These two complementary books are revolutionary in their importance. Dieting and dieting culture has overtaken most developed countries and has become a billion dollar industry. Most importantly, however, it has probably been what has contributed most to what is known today as the “obesity epidemic” among health care providers, and yet, what do most health care providers prescribe as an antidote? More diets!
The newest and best science is pointing toward the fact that diets cause more harm than good, and just about every diet counts. Whenever you tell someone not to eat something, what does that person then, instinctively crave? Whatever it is you’ve forbidden them, of course! And after restricting whatever it is you’re restricting – calories, carbs, fat – it doesn’t really matter – after losing weight, the body seeks to regain the weight, by doing whatever it takes. So people tend to regain the weight, plus! And yo-yoing is worse for you than just being a bit overweight, in terms of causing more inflammation and heart disease, diabetes, hypertension, and the unwanted health consequences of the overweight in the first place.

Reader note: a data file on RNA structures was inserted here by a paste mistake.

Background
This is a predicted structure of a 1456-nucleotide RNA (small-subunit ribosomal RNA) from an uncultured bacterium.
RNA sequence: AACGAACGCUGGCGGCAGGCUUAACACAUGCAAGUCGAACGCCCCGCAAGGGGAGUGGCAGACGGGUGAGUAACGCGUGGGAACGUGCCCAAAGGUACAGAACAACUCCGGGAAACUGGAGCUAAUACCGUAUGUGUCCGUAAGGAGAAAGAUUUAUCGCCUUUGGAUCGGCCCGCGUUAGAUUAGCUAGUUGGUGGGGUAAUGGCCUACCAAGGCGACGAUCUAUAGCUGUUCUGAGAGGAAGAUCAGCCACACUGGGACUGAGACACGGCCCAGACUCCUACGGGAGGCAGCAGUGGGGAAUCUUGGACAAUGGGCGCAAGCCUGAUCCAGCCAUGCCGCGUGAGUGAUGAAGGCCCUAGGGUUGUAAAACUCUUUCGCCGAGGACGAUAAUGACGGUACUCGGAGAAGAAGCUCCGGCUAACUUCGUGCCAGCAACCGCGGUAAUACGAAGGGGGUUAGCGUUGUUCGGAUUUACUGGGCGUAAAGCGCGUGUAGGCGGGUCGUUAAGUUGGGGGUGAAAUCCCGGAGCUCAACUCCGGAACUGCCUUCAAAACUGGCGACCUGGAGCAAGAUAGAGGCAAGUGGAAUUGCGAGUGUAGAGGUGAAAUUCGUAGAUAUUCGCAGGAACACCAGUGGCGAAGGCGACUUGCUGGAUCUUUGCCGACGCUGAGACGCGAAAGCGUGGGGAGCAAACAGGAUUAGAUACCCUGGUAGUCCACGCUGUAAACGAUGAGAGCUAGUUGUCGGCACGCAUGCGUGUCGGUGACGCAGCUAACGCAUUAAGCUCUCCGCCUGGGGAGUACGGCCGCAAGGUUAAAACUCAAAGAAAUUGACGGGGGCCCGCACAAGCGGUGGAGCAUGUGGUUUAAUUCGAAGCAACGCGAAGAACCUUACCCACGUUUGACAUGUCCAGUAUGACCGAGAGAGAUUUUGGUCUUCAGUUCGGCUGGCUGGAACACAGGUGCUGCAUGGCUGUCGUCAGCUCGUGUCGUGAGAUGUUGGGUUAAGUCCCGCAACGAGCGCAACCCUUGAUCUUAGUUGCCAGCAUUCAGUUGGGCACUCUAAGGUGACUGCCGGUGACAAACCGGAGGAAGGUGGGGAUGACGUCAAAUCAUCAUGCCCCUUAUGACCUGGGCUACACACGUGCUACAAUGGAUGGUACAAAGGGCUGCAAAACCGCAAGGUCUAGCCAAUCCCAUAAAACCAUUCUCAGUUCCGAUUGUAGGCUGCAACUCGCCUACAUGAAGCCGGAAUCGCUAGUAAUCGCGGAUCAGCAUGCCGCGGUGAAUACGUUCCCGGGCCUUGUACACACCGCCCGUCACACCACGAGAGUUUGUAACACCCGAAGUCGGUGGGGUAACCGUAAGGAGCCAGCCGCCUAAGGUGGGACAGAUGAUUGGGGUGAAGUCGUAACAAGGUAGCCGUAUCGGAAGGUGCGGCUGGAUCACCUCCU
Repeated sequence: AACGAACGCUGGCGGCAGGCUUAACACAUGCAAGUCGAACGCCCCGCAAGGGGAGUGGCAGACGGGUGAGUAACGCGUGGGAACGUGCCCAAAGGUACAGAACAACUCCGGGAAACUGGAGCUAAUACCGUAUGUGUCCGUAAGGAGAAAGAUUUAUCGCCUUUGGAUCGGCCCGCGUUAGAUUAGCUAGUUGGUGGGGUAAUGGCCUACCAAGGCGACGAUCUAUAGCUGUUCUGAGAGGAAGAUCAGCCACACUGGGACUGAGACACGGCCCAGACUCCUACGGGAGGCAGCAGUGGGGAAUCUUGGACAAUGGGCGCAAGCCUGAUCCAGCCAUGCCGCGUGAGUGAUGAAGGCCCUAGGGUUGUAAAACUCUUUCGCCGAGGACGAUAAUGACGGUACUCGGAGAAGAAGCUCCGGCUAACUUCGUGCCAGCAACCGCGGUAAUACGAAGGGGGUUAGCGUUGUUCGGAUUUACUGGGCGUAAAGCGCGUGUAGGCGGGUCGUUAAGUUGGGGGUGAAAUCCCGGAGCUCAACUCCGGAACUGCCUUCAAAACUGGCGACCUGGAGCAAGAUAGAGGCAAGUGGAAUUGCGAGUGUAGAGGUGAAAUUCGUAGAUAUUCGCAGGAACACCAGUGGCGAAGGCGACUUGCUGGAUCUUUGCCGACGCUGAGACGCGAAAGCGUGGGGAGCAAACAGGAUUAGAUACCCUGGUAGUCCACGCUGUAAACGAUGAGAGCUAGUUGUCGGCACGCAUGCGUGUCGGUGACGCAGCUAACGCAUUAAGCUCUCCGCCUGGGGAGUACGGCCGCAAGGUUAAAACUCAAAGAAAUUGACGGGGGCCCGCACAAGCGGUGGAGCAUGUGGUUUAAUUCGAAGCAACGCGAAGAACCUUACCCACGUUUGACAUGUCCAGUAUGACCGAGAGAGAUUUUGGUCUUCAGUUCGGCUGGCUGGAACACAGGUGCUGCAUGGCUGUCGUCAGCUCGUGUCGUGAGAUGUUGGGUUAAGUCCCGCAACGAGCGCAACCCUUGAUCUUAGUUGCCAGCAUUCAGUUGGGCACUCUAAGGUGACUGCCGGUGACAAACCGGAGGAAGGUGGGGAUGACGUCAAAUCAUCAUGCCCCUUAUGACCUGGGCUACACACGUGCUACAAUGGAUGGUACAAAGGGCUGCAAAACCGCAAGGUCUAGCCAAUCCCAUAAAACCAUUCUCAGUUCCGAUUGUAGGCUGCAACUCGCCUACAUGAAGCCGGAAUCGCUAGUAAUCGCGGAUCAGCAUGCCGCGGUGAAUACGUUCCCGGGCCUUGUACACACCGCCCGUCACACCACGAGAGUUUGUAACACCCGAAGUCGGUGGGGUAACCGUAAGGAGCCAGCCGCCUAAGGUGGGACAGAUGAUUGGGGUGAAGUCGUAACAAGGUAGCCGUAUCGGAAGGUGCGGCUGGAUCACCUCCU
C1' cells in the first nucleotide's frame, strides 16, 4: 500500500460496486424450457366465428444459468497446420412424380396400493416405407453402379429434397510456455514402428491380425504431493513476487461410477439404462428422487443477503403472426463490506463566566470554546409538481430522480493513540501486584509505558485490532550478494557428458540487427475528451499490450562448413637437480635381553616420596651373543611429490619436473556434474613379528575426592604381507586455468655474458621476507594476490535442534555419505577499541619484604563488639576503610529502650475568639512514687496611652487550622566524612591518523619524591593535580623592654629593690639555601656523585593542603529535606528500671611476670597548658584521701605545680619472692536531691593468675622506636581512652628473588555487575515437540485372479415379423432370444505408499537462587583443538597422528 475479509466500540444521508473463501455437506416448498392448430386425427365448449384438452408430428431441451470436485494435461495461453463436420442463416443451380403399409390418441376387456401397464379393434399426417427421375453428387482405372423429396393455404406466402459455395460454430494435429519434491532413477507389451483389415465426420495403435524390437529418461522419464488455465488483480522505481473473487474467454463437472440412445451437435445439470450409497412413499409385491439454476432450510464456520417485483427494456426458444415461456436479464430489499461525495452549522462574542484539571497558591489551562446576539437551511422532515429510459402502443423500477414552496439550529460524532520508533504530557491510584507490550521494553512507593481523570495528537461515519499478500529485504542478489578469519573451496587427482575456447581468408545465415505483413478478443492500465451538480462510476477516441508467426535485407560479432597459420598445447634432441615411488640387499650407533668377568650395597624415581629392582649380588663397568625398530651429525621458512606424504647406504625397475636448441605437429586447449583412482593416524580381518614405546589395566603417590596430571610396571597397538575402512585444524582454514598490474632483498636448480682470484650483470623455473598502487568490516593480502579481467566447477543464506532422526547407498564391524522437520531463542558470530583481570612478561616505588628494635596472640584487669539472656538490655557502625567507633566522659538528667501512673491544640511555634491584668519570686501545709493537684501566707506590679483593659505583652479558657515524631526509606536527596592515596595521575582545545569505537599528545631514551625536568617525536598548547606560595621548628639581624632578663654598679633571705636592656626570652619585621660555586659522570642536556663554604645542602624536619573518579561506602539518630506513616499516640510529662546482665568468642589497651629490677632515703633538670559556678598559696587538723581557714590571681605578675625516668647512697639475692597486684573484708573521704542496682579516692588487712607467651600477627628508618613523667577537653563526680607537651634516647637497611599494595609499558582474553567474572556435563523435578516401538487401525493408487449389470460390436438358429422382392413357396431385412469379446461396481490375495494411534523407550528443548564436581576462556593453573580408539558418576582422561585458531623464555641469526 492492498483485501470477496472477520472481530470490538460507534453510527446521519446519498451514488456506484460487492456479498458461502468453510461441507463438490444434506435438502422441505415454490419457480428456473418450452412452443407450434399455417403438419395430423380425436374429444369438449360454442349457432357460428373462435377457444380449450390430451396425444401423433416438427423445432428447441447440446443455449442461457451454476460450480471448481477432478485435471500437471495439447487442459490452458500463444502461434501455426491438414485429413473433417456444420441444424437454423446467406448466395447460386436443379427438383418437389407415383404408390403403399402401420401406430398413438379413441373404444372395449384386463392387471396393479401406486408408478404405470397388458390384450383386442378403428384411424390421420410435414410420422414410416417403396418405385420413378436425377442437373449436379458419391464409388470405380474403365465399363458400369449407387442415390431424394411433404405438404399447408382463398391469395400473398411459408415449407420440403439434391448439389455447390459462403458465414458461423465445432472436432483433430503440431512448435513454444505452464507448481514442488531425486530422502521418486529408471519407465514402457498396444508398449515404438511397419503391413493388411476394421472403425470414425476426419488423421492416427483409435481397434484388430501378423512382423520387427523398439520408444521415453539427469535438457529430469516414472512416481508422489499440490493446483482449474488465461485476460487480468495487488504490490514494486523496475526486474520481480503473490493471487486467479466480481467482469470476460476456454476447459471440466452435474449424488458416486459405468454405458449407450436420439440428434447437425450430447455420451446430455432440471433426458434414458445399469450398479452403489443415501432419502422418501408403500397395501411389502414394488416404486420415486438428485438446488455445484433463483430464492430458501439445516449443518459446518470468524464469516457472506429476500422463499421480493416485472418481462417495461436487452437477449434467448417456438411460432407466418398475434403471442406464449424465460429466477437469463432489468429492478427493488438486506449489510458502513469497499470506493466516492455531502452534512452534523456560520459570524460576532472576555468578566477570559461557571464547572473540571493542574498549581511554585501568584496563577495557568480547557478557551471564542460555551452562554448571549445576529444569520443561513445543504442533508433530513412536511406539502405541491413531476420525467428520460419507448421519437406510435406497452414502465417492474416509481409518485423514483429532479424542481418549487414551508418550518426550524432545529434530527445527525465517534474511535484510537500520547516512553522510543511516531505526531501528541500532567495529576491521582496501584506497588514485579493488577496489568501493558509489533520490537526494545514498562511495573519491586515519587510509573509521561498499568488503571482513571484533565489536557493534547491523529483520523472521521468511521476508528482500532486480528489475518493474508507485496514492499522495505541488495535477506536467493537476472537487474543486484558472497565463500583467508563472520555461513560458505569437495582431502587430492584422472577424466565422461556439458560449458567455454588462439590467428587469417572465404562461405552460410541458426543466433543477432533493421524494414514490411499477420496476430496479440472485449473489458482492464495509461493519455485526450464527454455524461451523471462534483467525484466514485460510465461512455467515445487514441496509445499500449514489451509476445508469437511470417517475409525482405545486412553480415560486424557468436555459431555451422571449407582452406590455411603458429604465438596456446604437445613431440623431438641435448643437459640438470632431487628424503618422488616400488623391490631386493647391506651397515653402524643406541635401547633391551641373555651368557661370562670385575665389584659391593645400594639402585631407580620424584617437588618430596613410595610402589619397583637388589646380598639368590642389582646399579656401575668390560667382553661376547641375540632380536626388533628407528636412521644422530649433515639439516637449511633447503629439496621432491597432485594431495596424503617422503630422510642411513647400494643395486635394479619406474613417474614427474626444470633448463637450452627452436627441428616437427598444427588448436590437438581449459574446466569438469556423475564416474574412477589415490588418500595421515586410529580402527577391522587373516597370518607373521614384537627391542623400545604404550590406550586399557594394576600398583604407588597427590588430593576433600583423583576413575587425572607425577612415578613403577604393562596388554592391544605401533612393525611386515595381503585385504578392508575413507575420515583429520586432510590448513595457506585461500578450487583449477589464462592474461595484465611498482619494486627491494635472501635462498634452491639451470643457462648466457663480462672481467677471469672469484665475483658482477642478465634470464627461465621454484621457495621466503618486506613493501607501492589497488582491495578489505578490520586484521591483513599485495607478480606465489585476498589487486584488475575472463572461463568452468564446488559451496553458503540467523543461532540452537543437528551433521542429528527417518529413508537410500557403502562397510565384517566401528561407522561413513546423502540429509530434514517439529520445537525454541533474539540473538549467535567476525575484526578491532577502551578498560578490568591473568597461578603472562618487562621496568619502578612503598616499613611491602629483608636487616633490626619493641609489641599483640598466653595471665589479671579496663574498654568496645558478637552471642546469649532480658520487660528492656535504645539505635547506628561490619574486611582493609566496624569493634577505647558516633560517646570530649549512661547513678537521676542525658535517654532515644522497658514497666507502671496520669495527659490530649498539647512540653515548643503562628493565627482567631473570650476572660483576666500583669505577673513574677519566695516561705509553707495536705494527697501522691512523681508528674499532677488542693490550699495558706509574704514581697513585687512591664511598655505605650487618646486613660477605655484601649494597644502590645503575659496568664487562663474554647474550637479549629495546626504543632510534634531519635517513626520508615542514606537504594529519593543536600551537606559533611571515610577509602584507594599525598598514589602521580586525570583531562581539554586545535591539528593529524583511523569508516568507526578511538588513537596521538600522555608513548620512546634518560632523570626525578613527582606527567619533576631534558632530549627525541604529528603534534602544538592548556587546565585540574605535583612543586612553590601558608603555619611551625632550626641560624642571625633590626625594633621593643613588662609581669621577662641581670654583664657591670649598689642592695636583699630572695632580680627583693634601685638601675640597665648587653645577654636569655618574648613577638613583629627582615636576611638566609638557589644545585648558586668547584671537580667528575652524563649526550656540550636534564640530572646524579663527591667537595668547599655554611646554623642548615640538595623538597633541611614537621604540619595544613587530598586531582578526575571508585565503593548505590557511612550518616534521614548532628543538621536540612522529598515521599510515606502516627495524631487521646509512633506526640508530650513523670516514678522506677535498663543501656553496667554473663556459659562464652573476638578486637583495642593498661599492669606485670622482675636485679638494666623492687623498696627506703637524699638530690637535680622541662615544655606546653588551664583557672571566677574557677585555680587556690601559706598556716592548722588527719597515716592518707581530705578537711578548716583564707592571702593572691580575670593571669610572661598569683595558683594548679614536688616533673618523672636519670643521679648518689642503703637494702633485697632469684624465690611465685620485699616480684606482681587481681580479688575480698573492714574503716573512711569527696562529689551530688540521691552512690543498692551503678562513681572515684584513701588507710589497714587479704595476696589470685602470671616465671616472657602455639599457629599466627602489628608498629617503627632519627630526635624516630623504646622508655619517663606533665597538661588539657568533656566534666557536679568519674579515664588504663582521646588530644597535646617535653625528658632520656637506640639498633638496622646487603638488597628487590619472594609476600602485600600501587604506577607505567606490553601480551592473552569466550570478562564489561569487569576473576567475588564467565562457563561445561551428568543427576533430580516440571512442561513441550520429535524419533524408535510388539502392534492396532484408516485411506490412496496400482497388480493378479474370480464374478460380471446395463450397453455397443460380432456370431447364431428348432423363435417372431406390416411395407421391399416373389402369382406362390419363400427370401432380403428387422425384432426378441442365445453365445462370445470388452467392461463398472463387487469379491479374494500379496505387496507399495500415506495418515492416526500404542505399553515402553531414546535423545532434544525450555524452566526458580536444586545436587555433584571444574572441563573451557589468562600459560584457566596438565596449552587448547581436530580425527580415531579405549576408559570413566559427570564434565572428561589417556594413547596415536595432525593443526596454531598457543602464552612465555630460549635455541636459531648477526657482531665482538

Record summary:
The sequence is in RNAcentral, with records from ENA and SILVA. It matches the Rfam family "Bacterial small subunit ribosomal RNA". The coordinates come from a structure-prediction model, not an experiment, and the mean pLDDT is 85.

Because let’s face it, if we’d just accept ourselves in the less-than-“Twiggy”-as-ideal-bodies, we’d not have to worry about the dieting. Our priority should really be about health. And if it’s really and truly about health, then we’d throw away the scales and talk about fruits and vegetables and whole foods and exercise and that would be that. We’d not be supporting Weight Watchers, and NutriSystem, and Jenny Craig and all the others who are making millions and preying on those of us who have fallen for these very smart business models.
So what do these books say? Basically, that we were born with the internal cues that tell us when we’re hungry and when we’re full and we have to try to reach back in to find those signals and respond again to them. To do this, we must trust that our bodies are really good at this and it’s ok to respond to them, even if they sometimes tell us that it’s ok to have a slice of cake because it looks delicious and we love this kind of cake and even if they tell us not to finish everything on our plate because we’re actually full. The books also encourage movement of any kind, not just punishing workouts at a gym and give guidance on how to avoid emotional eating which many find quite challenging. And they also encourage one to dig deep and find a way to care for oneself – that is, to carve out time to really see to one’s own needs that are being superficially cared for by food but that if tended to more deeply, then food won’t need to serve as a pacifier.
I think that almost every woman I’ve met has dieted at some point in her life. So many would find either of these interesting and helpful.
Let’s try to move our conversations away from how we look to what we can achieve!!